CA climate change

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By: alfacenchori (116 month(s) ago)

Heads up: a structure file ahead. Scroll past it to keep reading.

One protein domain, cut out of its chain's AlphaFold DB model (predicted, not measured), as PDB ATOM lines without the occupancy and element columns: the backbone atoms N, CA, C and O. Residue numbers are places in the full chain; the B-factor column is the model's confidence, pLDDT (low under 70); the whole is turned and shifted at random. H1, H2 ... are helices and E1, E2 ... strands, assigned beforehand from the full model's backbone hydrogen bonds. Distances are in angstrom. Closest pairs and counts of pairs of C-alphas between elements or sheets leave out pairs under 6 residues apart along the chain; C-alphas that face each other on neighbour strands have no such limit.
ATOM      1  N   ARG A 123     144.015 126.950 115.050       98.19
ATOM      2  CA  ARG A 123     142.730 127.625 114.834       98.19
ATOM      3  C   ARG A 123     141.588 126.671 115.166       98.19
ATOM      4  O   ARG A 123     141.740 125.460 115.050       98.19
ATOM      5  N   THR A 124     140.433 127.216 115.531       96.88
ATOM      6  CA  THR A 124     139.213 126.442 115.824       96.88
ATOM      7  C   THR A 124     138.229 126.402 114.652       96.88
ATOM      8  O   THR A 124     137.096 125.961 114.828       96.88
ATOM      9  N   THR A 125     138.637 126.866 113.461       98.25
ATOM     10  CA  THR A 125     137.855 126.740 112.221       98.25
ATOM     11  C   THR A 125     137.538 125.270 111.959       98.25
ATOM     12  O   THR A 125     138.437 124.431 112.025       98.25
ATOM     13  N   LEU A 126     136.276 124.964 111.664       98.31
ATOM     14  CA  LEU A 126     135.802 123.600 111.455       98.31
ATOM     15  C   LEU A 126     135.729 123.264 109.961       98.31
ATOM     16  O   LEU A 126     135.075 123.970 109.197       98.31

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Using a Super High Resolution Atmospheric Model to Simulate, Understand, and Predict Hydrologic Variability in Southern California Sebastien Conil, Alex Hall, UCLA Atm/Ocn Sci Dept ABSTRACT We examine the hydrologic variability in a super-high resolution regional atmospheric model of the southern third of California, a mountainous region that accounts for nearly a tenth of the economic output of the United States. The model was forced by reanalysis boundary conditions over the period 1995-2003. Though observations are more sparsely distributed than the 6-km resolution of the model, comparison with available point measurements reveals that the simulation faithfully captures local circulation variability. Through an objective analysis technique applied to the simulation, we find that all of Southern California's hydrologic variability can be accounted for by opposing moist "Onshore" and dry "Santa Ana" circulation regimes. Both the precipitation distribution during the Onshore regime and the depressed relative humidity distribution of the Santa Ana regime exhibit a large degree of spatial structure clearly related to the region's intense topography. This demonstrates the necessity of high resolution in simulating the region's hydrologic variability. The timing of these two regimes is surprisingly uncorrelated with classical large-scale patterns of atmospheric variability thought to dominate climate fluctuations of the Pacific--North American sector. Instead, the timing is closely tied to localized pressure variations over the Great Basin desert to the northeast of the region. Thus in trying to predict the sensitivity of this region's hydrologic variability to a global-scale external forcing such as an increase in greenhouse gases, attention should be focused on the response of the Great Basin pressure to the external forcing. These results demonstrate the utility of the simulation in providing information relevant to decision makers: The local perspective afforded by the high resolution model is necessary to understand and eventually predict both the geographical structure and timing of the region's hydrologic variability, including its downscaled response to global climate change. REGIONAL CLIMATE SIMULATION The asymmetries of the data distribution in figure 2 validate the use of cluster analysis for the identification of wind regimes. Three main clusters emerge, one corresponding to offshore flow (Santa Ana), another corresponding to onshore flow (Onshore), and a third and most common regime corresponding to mean conditions (Common Northwesterly). In figure 2, estimated centroids of the three clusters are indicated by the small colored circles. The extension of the clusters is indicated by the covariance ellipsoids, corresponding to semi axes equal to 1 (heavy colored lines) and 2 (light colored lines) times the st dev in each principal direction. Based on figure 2, days can be categorized as belonging to either the Santa Ana, Onshore, or Common Northwesterly regimes. Then circulation patterns associated with these regimes can be seen by generating surface wind composite maps, shown in figure 3. The blue contours show the wind speed (units: m/s). The topography is shown in black contours (intervals = 500 m). Every other grid point in both zonal and meridional directions is suppressed here for clarity. The composite wind pattern of the Santa Ana regime shows strong northeasterly flow reaching 10 m/s over the highest elevations of the coastal range throughout the entire domain. In the Onshore regime, the winds over the ocean develop a westerly component, so that an onshore component prevails along the coast. In the coastal zone between the shore and the coastal ranges, the wind anomalies are very small. Then on the eastern side of the coastal ranges the strong onshore component reappears. This pattern is consistent with the development of barrier jets parallel to the coastal mountain ranges in the coastal zone. The Common Northwesterly regime is dominated by strong northwesterly winds over the ocean. On land the surface wind anomalies of the Common Northwesterly regime are generally small. LOCAL WIND REGIMES RELATION TO LOCAL CLIMATE RELATION TO LARGE-SCALE CIRCULATION CONCLUSIONS The model covers the southern third of CA and was forced by the eta model reanalysis of the 1995-2003 period. The top panel of figure 1 shows the topography of the model’s 6-km resolution domain (contour intervals, 500m). The model coastline is shown to give an idea how well model discretization resolves the land-ocean boundary. The locations of the wind observations used for the model validation in the bottom panel are also shown. We computed correlations between daily-mean near-surface wind speed and direction anomalies observed at these stations and the daily-mean wind speed and direction anomalies simulated at the closest grid points during the 8 October-March wet seasons from 1995-2003. Stations Chi, Ful, and Lom, have fewer than 100 data points on wind direction, so wind direction correlations were not computed at these locations. Simulated and observed wind speed and direction are generally well-correlated, which gives confidence that the wind regimes we identify in this work are representative of the actual wind regimes in Southern California. We used a cluster analysis technique on daily-mean surface winds to identify the local circulation regimes. This involves first doing an EOF analysis of the winds to minimize the number of degrees of freedom in the data, and then identifying the data clusters in the space of the first two principal components, which together account for more than 70% of the variance. Figure 2 shows a scatterplot of the daily wind, near-surface anomalies in PC1--PC2 space for the 8 winters (black dots). The PDF estimate of the data distribution in PC1--PC2 space provided by the mixture model is shown with black lines. Figure 6 shows the composite 2-m relative humidity anomaly associated with the Santa Ana regime (Units: %), and gives a portrait of the spatial extent of the impact of the Santa Ana regime on hydrology. The anomaly is greatest in the urbanized coastal zone, reaching values greater than 20 percentage points below the mean. There is a secondary maximum adjacent to Point Conception, where RH typically falls about 15-20 percentage points below the mean. The anomaly is so large in these areas for two reasons: (1) As the desert air descends to the coast it is warmed adiabiatically, lowering its RH. (2) When the Santa Ana regime is not occurring, moist marine air often intrudes into this area, so that arrival of dry air from the desert interior implies a very large departure from the mean RH. In the extreme southwest corner of the domain, the RH anomaly is only 5 percentage points below the mean. This is the signature of oceanic moisture being rapidly entrained into the dry offshore flow. Figure 5 shows the composite precipitation distribution associated with the Onshore regime. (Units: mm/hr). Rain rates are largest on the coastal side of the coastal mountain ranges, being nearly an order of magnitude larger than the rates over the open ocean or the desert interior. This is consistent with moist onshore flow being forced over the coastal range, wringing out moisture as it ascends the mountains. A secondary maximum of rainfall is seen in the low-lying urbanized coastal zone to the south and west of the coastal range. The elevated rain rates in the coastal zone likely result from the development of blocked flow parallel to the coastal ranges as low-level air masses are forced toward the interior. Once this blocked flow is in place, the moisture-laden onshore flow must surmount it in addition to the topography, enhancing precipitation well in advance of the coastal ranges themselves. Figure 4 shows a scatterplots of the daily wind anomalies for the 8 wet seasons in PC1-PC2 space identical to figure 2, except that the points are now color-coded by the daily-mean domain-average rainfall rates averaged over the 6-km domain. Red points are non precipitating or very dry days (rain rate less than 0.00005 mm/hr), green points are moderately dry or slightly precipitating days (rain rates greater than 0.00005 mm/hr and less than 0.025 mm/hr), while blue points are precipitating days (rain rates greater than 0.025 mm/hr). The contours (every 0.1, beginning with 0.1 and ending with 0.9) show the probability given by the cluster analysis of belonging to the Santa Ana regime (red contours), the Onshore regime (blue contours) and to the Common Northwesterly regime (green contours). The local hydrologic conditions are very strongly associated with the three clusters, with the Santa Ana regime corresponding to dry conditions, the Onshore regime corresponding to precipitation, and the Common NW regime corresponding to moderately dry conditions. Figure 7 shows EOFs of the daily mean 500-hPa height (Z500) displayed as anomalies regressed on the four leading standardized PC's of daily mean Z500 anomalies over the North America and Pacific sector based on data for the 8 winters 1995-2003 (Units: m). These are the classical patterns of large-scale variability in the Pacific/N. American sector. For example, EOF 2 is the PNA. Figure 9 shows the percentage of daily occurrences of the local wind regimes depending on the large scale conditions. The four leading EOFs shown in 7 were used to define the large scale conditions, considering only significant departure (1.2 std dev) from the mean of the associated PC. This indicates the probability of occurrence of the local regimes when the large-scale regimes are in their extreme phases. In general the probability of occurrence of the local regimes is insensitive to the phase of the large-scale modes. Figure 8 shows composites of sea level pressure (SLP) anomalies associated with the 3 wind regimes (NCEP reanalysis Oct-Mar 1995 2003, Units: hPa). The Santa Ana (Onshore) regime is associated with a high (low) over the Great Basin, while the Common NW regime is associated with only very small SLP anomalies. These patterns differ from those in figure 7, which exhibit wave-like characteristics typical of mid-latitude Rossby waves. In the case of Southern California, the Great Basin pressure anomaly is the critical determinant of the local modes. Thus in trying to predict the sensitivity of this region's modes of variability to a global-scale external forcing such as a future increase in greenhouse gases, attention should be focused on the response of the Great Basin pressure to the external forcing. The unusual sensitivity of local climate to a feature as small as the Great Basin pressure anomaly and its insensitivity to variability elsewhere is also relevant to the interpretation of paleoclimate records of the region. These records may not reflect global or even hemispheric-scale climate variability, but may instead reflect the local impacts of variability over the American West. Our study highlights the potential role of topography in generating and shaping local modes of climate variability and their impacts. Figure 8 reveals that the flows of the Santa Ana and Onshore regimes cross the isobars of the large-scale pressure patterns associated with them. These flows may become ageostrophic because of turbulent dissipation of the large-scale flow by the region's mountain complexes. The Southern California region may be so sensitive to the pressure over the Great Basin because large pressure anomalies in this region align the geostrophic flow most favorably for turbulent dissipation by topography in Southern California. This is of course highly speculative, and is an area for further research. More certain is the role of topography in shaping the local modes once they develop: All of the patterns in figure 3 show a great deal of spatial structure clearly related to topography and account for large spatial gradients in windiness and circulation variability in Southern California. And finally, we note the role of topography in determining the spatial structure of the modes' climate impacts. This is particularly apparent in the modes' highly-localized temperature and hydrology signals in Southern California's urbanized coastal zone. Nestled against the coastal range, this low-lying area is caught in a tug-of-war between ocean and high desert air masses, causing wild swings between the warmth and extreme dryness of the Santa Ana regime and the coolness and rainfall of the Onshore regime. Because of the large role of topography in Southern California climate variability, we conclude that the local perspective we adopt here will be necessary to understand climate variability in other regions of intense topography. FIGURE 1 FIGURE 2 FIGURE 3 FIGURE 5 FIGURE 6 FIGURE 4 FIGURE 7 FIGURE 8 FIGURE 9